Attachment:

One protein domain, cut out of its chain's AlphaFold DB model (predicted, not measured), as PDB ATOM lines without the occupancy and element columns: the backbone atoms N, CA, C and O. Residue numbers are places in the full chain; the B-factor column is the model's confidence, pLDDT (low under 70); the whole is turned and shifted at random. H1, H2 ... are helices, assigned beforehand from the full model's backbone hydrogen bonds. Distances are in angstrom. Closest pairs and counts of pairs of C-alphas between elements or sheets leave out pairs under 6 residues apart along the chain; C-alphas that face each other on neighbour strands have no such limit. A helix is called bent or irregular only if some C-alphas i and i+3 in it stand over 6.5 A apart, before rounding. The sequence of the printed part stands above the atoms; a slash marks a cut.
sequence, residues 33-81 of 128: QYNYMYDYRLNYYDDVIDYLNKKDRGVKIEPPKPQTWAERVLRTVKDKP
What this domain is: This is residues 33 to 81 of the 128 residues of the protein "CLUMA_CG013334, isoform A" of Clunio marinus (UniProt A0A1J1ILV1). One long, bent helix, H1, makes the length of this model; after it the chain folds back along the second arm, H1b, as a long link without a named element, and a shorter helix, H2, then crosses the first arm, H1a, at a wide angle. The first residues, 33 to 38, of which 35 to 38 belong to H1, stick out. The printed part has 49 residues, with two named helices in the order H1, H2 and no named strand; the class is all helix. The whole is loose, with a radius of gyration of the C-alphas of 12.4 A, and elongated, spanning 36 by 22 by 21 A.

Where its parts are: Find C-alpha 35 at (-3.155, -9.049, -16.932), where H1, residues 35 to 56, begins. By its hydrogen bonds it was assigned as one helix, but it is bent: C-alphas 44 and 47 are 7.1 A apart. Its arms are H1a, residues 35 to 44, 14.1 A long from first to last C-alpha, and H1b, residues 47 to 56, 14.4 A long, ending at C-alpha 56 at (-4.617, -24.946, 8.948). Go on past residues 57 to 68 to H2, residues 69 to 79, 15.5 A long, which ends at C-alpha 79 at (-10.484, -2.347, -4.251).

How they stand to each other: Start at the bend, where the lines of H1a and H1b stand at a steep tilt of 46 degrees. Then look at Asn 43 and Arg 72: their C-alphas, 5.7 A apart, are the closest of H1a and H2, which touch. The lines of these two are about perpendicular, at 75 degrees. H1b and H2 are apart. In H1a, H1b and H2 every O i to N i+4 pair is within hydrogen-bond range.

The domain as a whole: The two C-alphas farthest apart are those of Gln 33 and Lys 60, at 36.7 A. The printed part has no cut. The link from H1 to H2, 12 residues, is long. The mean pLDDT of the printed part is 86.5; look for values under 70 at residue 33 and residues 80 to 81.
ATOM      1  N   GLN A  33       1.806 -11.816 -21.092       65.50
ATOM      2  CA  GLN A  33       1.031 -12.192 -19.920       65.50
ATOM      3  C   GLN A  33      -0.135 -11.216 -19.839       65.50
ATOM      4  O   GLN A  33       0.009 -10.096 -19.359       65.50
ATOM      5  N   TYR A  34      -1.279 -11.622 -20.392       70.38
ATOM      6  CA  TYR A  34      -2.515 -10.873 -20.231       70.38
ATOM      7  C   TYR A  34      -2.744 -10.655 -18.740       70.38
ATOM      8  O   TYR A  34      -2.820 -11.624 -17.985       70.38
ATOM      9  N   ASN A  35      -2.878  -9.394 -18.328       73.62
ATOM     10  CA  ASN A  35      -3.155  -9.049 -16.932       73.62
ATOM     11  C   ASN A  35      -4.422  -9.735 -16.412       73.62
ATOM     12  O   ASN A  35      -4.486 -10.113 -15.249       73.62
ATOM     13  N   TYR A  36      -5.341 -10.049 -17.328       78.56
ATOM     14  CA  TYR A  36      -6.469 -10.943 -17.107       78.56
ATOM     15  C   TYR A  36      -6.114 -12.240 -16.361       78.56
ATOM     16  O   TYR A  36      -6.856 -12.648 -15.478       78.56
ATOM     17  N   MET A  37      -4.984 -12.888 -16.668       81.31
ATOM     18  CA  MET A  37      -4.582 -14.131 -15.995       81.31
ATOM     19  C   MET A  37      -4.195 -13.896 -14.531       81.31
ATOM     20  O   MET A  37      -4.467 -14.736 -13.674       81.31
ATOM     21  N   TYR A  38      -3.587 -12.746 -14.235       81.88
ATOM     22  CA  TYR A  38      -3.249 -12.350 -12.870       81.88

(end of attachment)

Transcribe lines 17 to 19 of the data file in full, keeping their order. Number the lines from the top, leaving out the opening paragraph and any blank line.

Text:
ATOM     12  O   ASN A  35      -4.486 -10.113 -15.249       73.62
ATOM     13  N   TYR A  36      -5.341 -10.049 -17.328       78.56
ATOM     14  CA  TYR A  36      -6.469 -10.943 -17.107       78.56